Bethesda should stop re-releasing Skyrim

Unchanged+by+its+re-releases%2C+Skyrim+still+has+quirks+to+it+that+makes+it+endearing.+Guards+forming+a+straight+line+are+the+least+of+it%3B+youre+like+to+find+a+few+floating+animals+while+walking+around.+Photo+credit%3A+Matthew+Espinosa

Unchanged by its re-releases, Skyrim still has quirks to it that makes it endearing. Guards forming a straight line are the least of it; you’re like to find a few floating animals while walking around. Photo credit: Matthew Espinosa

Matthew Espinosa, Staff Writer

So far Bethesda has released Skyrim six times in the past decade, but with its latest re-release Skyrim: Anniversary Edition on Nov. 11 it is now seven, and it’s ridiculous the way Bethesda is milking the game by now.

Similar to Rockstar’s GTA V, the only significant additions to Skyrim are yet another set of quests, difficulty, and fishing, as well as new items like armor, weapons, and spells.

These items number in the hundreds only available through Creation Club, which is essentially a microtransaction service that deals in mods, a feature that most players can obtain by using reliable third-party websites like Nexus Mods.

At least Rockstar’s additions are more justified for the reason that each one is an effort to improve the game by optimizing, fixing bugs, as well as long action-packed heists.

Whereas Bethesda installs minor graphical updates and quests—despite being rich in lore—distracts from the fact that a full decade has passed without an actual follow-up game to Skyrim, which has been put on hold for Bethesda’s 2022 Starfield.

It is understandable for long-time fans to be frustrated by Bethesda’s efforts; for some, it’s a bit amusing because the aforementioned fishing addition seems like the most defining feature.

Such a mechanic had already been created as a mod three years prior to the seventh Skyrim, although now fans can purchase a version where fishing is an official part of the game, and not someone’s pet project.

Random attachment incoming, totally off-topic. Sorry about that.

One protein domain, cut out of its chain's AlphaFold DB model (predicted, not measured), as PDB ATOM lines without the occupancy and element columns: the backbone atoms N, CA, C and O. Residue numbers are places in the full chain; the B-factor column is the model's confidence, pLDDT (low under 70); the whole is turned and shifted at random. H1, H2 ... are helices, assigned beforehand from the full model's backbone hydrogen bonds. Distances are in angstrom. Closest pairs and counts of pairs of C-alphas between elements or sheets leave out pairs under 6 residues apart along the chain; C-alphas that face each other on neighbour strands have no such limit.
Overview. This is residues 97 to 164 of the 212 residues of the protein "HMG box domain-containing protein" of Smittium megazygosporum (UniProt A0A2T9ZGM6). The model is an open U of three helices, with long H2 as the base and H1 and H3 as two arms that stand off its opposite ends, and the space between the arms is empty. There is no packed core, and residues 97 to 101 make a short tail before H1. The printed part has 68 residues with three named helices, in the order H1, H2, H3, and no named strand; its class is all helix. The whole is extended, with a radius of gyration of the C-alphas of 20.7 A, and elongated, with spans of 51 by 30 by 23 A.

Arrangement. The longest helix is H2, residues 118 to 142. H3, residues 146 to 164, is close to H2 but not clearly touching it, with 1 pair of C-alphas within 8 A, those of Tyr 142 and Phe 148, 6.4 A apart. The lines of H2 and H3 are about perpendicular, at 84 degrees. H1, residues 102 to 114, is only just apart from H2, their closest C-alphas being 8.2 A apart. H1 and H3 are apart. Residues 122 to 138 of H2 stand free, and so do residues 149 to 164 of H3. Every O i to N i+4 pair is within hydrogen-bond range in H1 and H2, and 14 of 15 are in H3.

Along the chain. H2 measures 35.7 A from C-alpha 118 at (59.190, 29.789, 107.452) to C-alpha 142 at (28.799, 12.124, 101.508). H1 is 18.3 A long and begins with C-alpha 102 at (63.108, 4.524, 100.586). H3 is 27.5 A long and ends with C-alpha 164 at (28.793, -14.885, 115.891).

Taking a closer look at Bethesda’s other additions, players can find that survival mode will provide a layer of realism over the fantastical setting as an extra challenge while traveling Tamriel’s northern countryside.

Another feature that the Dragonborn might stumble upon comes in the form of two new storylines called The Cause and Ghosts of the Tribunal.

The Cause plays into the nostalgia factor and allows for fans to enjoy new lore relating to Oblivion’s Mythic Dawn cult that sought and is seeking to claim Tamriel in the name of Mehrune Dagon, a demon—or daedric, one might say—lord.

Ghosts of the Tribunal likewise invokes the same factor and involves history regarding Morrowind in a sort of detective story where the Dragonborn tries to uncover the intentions of a heretic attempting to enchant a Dwemer—or Dwarven—weapon with a gem of unknown origin.

Taking this all in, what Bethesda is doing is charging the standard $60 for a survival mode, fishing, and two new storylines; the new weapons and the like don’t count as it’s basically just introducing new merchandise to an already-establish Creation Club.

People who already own Skyrim need $20 to upgrade, but even then, it’s too much for what should be an update.

In truth, the only worthwhile addition to Skyrim: Anniversary Edition is its storylines, and fans and newcomers will still purchase the game.

Just as with every major franchise that puts out something, consumers itch to find out what is new.